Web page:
DOHA, Qatar – Addressing the Philippine-Qatar business forum in Doha, President Duterte said Sunday,“the Philippines is ready to stand by you (Gulf states)” and offered to help and send Philippine military forces to Qatar if the latter is in trouble.
National Security Adviser Hermogenes Esperon explained to newsmen, however, that the context of such offer is a military-to-military cooperation between the two countries, something that in turn is within the rubric of increasing partnership between the Philippines and Gulf States in fighting terrorism, particularly the Islamic State.
In a press briefing, Esperon said such cooperation with Gulf States was in fact made manifest recently, with the March 25 arrest in Taguig City of a Kuwaiti national married to a Syrian, both wanted on terrorism-related charges.
The cooperation between the Armed Forces of the Philippines and Qatar will last from six months to a year, Esperon said, but will be selective and deal with specialized training.
“It would be on a basis of training which we have yet to set up. This will probably take . . . six months to one year. This will be very selective and it will be probably based on specialized courses or training. It’s a normal military-to-military cooperation, security cooperation,” Esperon said.
According to Esperon, right now the Philippines only has one military attaché assigned to the Gulf States area, besides the foreign liaison office of the National Intelligence Coordinating Agency (NICA) in Jordan and Saudi Arabia.
What the President meant when he said the Philippines stood ready to defend Qatar was that it was ready to help in terms of information sharing and direct coordination in handling security risks and issues, Esperon explained.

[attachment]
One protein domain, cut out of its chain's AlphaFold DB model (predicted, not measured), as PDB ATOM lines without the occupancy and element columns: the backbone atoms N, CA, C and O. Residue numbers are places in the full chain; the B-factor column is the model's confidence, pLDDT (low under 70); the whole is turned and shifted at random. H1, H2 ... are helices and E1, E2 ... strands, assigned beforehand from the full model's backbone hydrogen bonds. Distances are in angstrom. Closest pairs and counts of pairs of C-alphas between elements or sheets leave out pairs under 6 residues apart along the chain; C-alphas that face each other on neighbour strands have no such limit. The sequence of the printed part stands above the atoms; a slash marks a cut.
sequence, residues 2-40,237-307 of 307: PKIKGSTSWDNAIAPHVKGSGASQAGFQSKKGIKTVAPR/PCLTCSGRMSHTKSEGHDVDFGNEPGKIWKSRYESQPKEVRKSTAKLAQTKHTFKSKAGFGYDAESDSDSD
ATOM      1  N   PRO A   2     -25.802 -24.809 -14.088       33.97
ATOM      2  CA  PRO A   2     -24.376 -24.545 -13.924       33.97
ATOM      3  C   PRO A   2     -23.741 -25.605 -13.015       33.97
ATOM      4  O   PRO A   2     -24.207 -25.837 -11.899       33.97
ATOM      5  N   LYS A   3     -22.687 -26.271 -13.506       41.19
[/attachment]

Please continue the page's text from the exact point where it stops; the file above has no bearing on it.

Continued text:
“You might recall we had this incident about two Kuwaitis who were apprehended in Manila. That was an example of an exchange in the area. A Kuwaiti who was married to a Syrian. So that’s an example of military and security cooperation,” Esperon said. He meant the case of Hussain al-Dhafiri, who is said to be a bomb-maker with ties to the ISIS and is wanted for an alleged plot to attack certain sites in Kuwait.
Al-Dhafiri’s case drew attention from the Bureau of Immigration in Manila, following alerts from international counterparts. The manpower accreditation agency in Taguig that endorsed the working visa application of al-Dhafiri, or Winston Q8, is now being investigated by Philippine immigration and the NBI. Authorities are checking if it had been used to raise or launder funds for terrorist activities, after migrant support groups denounced it for monopolizing the medical processing of Kuwait-bound job-seekers, in violation of the Migrant Workers’ Act. The monopolistic setup afforded Winston Q8 a lucrative source of funds, probers said.
According to Esperon, the issues of terrorism including fighting the IS, were tackled in key meetings of President Duterte with leaders of the Gulf States during his sojourn through the Middle East this week.
Duterte returns to the Philippines on Monday (April 17).